Previous studies have shown that low energy ion heating occurs in the magnetosphere due to strong equatorial noise emission. Observations from the Van Allen Probes Helium Oxygen Proton Electron (HOPE) instrument recently determined there was a depletion in the 1-10 eV ion population in the post-midnight sector of Earth during quiet times at L < 3. The diurnal variation of equatorially mirroring 1-10 eV H+ ions between 2 < L < 3 is connected with similar diurnal variation in the electric field component of plasma waves ranging between 150 and 600 Hz. Measurements from the Van Allen Probes Electric and Magnetic Field Instrument Suite and Integrated Science (EMFISIS) data set are used to analyze waves of this frequency in near-Earth space. However, when we examine the polarization of the waves in the 150 to 600 Hz range in the equatorial plane, the majority are right-hand polarized plasmaspheric hiss waves. The 1-10 eV H+ equatorially mirroring population does not interact with right hand waves, despite a strong statistical relationship suggesting the two is linked. We present evidence supporting the relationship, both in our own work and the literature, but we ultimately conclude that the 1-10 eV H+ heating is not related to the strong enhancement of 150 to 600 Hz waves.

Sarno-Smith, Lois; Liemohn, Michael; Skoug, Ruth; ik, Ondrej; Morley, Steven; Breneman, Aaron; Larsen, Brian; Reeves, Geoff; Wygant, John; Hospodarsky, George; Kletzing, Craig; Moldwin, Mark; Katus, Roxanne; Zou, Shasha;

Published by: Journal of Geophysical Research: Space Physics      Published on: 09/2016

YEAR: 2016     DOI: 10.1002/2016JA022975

equatorial noise; Low Energy Ions; plasma waves; plasmasphere; Plasmaspheric Hiss; Van Allen Probes

Local time variations of high-energy plasmaspheric ion pitch angle distributions

Recent observations from the Van Allen Probes Helium Oxygen Proton Electron (HOPE) instrument revealed a persistent depletion in the 1\textendash10 eV ion population in the postmidnight sector during quiet times in the 2 < L < 3 region. This study explores the source of this ion depletion by developing an algorithm to classify 26 months of pitch angle distributions measured by the HOPE instrument. We correct the HOPE low energy fluxes for spacecraft potential using measurements from the Electric Field and Waves (EFW) instrument. A high percentage of low count pitch angle distributions is found in the postmidnight sector coupled with a low percentage of ion distributions peaked perpendicular to the field line. A peak in loss cone distributions in the dusk sector is also observed. These results characterize the nature of the dearth of the near 90\textdegree pitch angle 1\textendash10 eV ion population in the near-Earth postmidnight sector. This study also shows, for the first time, low-energy HOPE differential number fluxes corrected for spacecraft potential and 1\textendash10 eV H+ fluxes at different levels of geomagnetic activity.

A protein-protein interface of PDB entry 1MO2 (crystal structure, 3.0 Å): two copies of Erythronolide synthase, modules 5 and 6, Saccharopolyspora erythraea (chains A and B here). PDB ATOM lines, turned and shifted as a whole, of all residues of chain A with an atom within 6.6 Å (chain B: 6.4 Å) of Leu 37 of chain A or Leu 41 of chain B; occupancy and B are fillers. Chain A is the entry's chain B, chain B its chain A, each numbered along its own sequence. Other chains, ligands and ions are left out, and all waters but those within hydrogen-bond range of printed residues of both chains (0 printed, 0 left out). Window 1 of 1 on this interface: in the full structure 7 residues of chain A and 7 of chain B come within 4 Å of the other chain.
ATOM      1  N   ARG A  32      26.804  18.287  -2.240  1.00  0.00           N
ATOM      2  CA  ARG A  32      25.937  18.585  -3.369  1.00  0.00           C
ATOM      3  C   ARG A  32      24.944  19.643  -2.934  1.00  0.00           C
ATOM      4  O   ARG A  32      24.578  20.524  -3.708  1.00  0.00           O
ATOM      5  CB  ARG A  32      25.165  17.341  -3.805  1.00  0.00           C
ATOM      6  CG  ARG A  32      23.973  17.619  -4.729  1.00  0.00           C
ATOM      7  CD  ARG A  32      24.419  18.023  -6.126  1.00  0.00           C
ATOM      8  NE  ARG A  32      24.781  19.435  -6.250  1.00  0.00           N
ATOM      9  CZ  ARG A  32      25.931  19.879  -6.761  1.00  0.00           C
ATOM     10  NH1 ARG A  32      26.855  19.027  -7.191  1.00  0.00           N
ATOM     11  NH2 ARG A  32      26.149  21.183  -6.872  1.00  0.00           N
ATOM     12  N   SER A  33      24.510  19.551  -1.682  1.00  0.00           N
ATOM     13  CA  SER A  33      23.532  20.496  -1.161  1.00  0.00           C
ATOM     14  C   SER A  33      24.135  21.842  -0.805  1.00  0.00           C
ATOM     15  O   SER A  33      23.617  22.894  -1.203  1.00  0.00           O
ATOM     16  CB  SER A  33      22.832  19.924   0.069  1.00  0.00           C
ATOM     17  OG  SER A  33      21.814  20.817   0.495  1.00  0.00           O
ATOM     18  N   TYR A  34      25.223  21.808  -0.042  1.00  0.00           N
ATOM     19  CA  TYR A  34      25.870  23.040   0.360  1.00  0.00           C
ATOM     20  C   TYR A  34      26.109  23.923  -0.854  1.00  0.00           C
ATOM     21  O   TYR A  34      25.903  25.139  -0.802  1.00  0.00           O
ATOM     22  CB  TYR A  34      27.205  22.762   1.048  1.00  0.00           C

Sarno-Smith, Lois; Liemohn, Michael; Skoug, Ruth; Larsen, Brian; Moldwin, Mark; Katus, Roxanne; Wygant, John;

Published by: Journal of Geophysical Research: Space Physics      Published on: 07/2016

YEAR: 2016     DOI: 10.1002/2015JA022301

algorithm; Magnetosphere; pitch angles; plasmasphere; spacecraft potential corrections; Van Allen Probes


Postmidnight depletion of the high-energy tail of the quiet plasmasphere

The Van Allen Probes Helium Oxygen Proton Electron (HOPE) instrument measures the high-energy tail of the thermal plasmasphere allowing study of topside ionosphere and inner magnetosphere coupling. We statistically analyze a 22 month period of HOPE data, looking at quiet times with a Kp index of less than 3. We investigate the high-energy range of the plasmasphere, which consists of ions at energies between 1 and 10 eV and contains approximately 5\% of total plasmaspheric density. Both the fluxes and partial plasma densities over this energy range show H+ is depleted the most in the postmidnight sector (1\textendash4 magnetic local time), followed by O+ and then He+. The relative depletion of each species across the postmidnight sector is not ordered by mass, which reveals ionospheric influence. We compare our results with keV energy electron data from HOPE and the Van Allen Probes Electric Fields and Waves instrument spacecraft potential to rule out spacecraft charging. Our conclusion is that the postmidnight ion disappearance is due to diurnal ionospheric temperature variation and charge exchange processes.

Sarno-Smith, Lois; Liemohn, Michael; Katus, Roxanne; Skoug, Ruth; Larsen, Brian; Thomsen, Michelle; Wygant, John; Moldwin, Mark;

Published by: Journal of Geophysical Research: Space Physics      Published on: 03/2015

YEAR: 2015     DOI: 10.1002/2014JA020682

ion composition; Ionosphere; plasmasphere; postmidnight; quiet time magnetosphere; Van Allen Probes